… but a forgotten blog loses its relevance quickly. I could easily blame Twitter, or my lack of broadband (no more) for a lapse in posts. Blogging takes time and thought, and I had a chance to do some thinking today in Dublin with Reza Abedini and Paul Hughes during their Design for Cultural Diversity workshop at NCAD today.
Paul began by giving an overview of some research that was done in the Netherlands on how cultural diversity was represented in Dutch design. I’m sure similar hackneyed patterns exist throughout the world. Rainbow children holding hands in a circle anyone? The challenge is to move from the straightforward to a more refined, well-considered, researched and executed vision of diversity.
What is a common denominator beyond our nationality that connects us?
Reza followed Paul with an exploration of Persian culture and how that has influenced his work. I was initially struck that his schooling included Persian painting, calligraphy and even archaeology. How enlightened is that? His cultural explorations fell into several themes like Magic & Mysticism. Persian calligraphy, like zen calligraphy, is performed in a meditative state, where largely process is more important than outcome. War cloaks, covered in written prayers and magic, were believed to protect warriors in battle. While exploring Framing, Composition and Distance, Abedini remarked that “composition” is a modern term. Works from 500 years ago were done by artists “thinking about meaning before composition.”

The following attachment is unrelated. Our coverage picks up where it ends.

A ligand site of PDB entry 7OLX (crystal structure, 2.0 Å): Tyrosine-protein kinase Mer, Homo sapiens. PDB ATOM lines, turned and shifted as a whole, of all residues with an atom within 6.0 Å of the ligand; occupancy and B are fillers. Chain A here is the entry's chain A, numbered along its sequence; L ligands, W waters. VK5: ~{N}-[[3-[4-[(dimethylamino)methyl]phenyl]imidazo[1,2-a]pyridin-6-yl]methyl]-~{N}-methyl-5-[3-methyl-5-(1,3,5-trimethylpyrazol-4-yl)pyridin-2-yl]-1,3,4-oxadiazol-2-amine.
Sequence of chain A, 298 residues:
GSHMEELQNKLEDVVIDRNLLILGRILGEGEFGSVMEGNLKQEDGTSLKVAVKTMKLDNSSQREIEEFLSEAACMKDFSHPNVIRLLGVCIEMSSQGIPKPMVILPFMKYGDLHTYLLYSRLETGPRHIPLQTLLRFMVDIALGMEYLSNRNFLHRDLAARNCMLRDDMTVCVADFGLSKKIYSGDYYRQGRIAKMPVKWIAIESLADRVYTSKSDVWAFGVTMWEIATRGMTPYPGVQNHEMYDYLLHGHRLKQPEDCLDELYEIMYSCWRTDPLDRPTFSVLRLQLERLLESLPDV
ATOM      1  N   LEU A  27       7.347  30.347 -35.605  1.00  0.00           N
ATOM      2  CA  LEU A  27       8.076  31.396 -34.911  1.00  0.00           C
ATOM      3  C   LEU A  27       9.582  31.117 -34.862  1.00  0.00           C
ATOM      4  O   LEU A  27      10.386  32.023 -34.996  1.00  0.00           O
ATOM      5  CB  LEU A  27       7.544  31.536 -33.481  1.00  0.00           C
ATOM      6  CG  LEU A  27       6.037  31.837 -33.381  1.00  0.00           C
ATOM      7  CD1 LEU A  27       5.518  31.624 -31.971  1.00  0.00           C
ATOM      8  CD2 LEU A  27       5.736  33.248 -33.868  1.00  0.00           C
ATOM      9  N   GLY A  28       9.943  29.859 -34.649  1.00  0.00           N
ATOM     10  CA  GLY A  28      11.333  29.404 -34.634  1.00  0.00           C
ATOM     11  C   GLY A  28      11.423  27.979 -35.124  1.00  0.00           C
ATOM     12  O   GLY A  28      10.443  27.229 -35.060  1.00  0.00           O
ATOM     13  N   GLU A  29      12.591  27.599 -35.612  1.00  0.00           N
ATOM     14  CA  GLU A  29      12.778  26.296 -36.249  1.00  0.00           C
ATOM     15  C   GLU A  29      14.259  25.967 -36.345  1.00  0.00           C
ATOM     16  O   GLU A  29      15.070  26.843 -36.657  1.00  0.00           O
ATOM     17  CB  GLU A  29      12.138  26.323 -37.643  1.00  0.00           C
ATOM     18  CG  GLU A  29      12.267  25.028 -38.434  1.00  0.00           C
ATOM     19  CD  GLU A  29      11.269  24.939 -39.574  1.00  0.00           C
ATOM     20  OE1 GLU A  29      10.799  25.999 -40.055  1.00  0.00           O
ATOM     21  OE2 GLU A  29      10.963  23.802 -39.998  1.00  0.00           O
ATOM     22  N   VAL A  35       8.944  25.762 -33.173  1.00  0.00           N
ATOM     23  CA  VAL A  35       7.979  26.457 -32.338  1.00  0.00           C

I was left (again) with the sense that Irish graphic design has not fully explored or leveraged the visual history and cues of Ireland. I’m not suggesting one must reference the rich, cultural heritage of Ireland in all their work. To be sure, Abedini’s work is universal because it simply is great design in any culture. I didn’t need to read farsi to appreciate it. However, the layers of authentic reference add a complexity and depth beyond good composition, typography and colour. The local becomes universal simultaneously.